Military sources told ABC News that there are likely to be charges filed against officers up the chain of command in connection with the killing of 24 civilians by U.S. Marines in Haditha, Iraq, in November 2005.
Those who could be charged include senior officers who were not on the scene at the time of the killing but should have known something wrong had happened and done something about it.
On Thursday, the White House confirmed that it was nearly three months after the Haditha killings that an investigation began, only after Time Magazine showed a video to a military spokesman.
Until then, the military insisted the civilians in Haditha had been killed by a roadside bomb.
But the video showed a bloody scene that suggested otherwise and prompted officials to launch a preliminary investigation into what happened.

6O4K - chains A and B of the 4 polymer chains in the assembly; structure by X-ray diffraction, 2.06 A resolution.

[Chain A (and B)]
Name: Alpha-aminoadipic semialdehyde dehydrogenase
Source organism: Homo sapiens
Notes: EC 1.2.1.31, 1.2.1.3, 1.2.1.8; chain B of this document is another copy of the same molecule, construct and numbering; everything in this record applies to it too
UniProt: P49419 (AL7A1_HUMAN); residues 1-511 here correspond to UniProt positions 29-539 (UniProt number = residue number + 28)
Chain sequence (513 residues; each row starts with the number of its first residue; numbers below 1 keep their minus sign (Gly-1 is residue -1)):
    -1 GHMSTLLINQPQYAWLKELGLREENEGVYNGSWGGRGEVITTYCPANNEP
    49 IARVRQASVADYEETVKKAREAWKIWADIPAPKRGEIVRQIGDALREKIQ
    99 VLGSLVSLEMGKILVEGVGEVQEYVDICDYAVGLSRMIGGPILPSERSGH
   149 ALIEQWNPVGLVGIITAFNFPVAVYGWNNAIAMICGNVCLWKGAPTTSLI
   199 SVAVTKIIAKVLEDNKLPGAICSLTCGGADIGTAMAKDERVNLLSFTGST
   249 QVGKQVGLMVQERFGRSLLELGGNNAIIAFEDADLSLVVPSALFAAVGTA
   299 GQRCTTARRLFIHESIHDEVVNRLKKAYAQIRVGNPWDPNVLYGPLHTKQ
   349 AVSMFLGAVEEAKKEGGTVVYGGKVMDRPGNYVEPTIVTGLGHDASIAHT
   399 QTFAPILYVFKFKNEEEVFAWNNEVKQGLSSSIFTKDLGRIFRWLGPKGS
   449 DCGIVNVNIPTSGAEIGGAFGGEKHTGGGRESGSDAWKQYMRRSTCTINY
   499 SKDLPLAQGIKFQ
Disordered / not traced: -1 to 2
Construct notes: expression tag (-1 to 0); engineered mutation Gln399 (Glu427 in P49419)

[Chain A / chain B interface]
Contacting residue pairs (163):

The investigation quickly uncovered evidence the civilians were killed by the Marines, not a roadside bomb. From that point interest in the case quickly reached the highest levels.
"This is just a reminder for troops either in Iraq or throughout our military that there are high standards expected of them and there are strong rules of engagement," Bush said. "The Haditha incident is under investigation. Obviously, the allegations are very troubling for me and equally troubling for our military."
Bush was first told about what happened on March 11, one week before Time Magazine first reported the story. Since then, the president has received regular updates on the investigation from the secretary of defense and the chairman of the Joint Chiefs of Staff.
Sources familiar with the investigations told ABC News that the initial report claiming the civilians were killed by a bomb was filed by Sgt. Frank Wuterich. Wuterich was the top ranking Marine on the team that went into the houses where the civilians were killed. The question now, though, is where were his superiors?